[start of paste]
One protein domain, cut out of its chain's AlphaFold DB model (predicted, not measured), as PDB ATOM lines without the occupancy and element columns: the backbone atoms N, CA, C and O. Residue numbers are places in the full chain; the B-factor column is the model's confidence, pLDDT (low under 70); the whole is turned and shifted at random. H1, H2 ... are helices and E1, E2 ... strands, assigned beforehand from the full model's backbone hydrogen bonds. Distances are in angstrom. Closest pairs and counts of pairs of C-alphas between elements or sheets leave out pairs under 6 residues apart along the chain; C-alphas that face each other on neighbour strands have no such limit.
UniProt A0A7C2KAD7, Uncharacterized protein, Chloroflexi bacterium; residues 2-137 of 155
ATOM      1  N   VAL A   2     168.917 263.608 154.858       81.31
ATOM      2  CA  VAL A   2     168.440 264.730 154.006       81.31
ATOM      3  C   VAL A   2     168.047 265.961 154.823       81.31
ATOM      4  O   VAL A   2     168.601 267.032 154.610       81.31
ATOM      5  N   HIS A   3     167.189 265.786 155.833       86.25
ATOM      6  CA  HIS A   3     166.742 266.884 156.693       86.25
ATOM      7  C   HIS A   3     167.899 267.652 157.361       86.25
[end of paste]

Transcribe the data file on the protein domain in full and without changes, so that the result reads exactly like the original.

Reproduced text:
One protein domain, cut out of its chain's AlphaFold DB model (predicted, not measured), as PDB ATOM lines without the occupancy and element columns: the backbone atoms N, CA, C and O. Residue numbers are places in the full chain; the B-factor column is the model's confidence, pLDDT (low under 70); the whole is turned and shifted at random. H1, H2 ... are helices and E1, E2 ... strands, assigned beforehand from the full model's backbone hydrogen bonds. Distances are in angstrom. Closest pairs and counts of pairs of C-alphas between elements or sheets leave out pairs under 6 residues apart along the chain; C-alphas that face each other on neighbour strands have no such limit.
UniProt A0A7C2KAD7, Uncharacterized protein, Chloroflexi bacterium; residues 2-137 of 155
ATOM      1  N   VAL A   2     168.917 263.608 154.858       81.31
ATOM      2  CA  VAL A   2     168.440 264.730 154.006       81.31
ATOM      3  C   VAL A   2     168.047 265.961 154.823       81.31
ATOM      4  O   VAL A   2     168.601 267.032 154.610       81.31
ATOM      5  N   HIS A   3     167.189 265.786 155.833       86.25
ATOM      6  CA  HIS A   3     166.742 266.884 156.693       86.25
ATOM      7  C   HIS A   3     167.899 267.652 157.361       86.25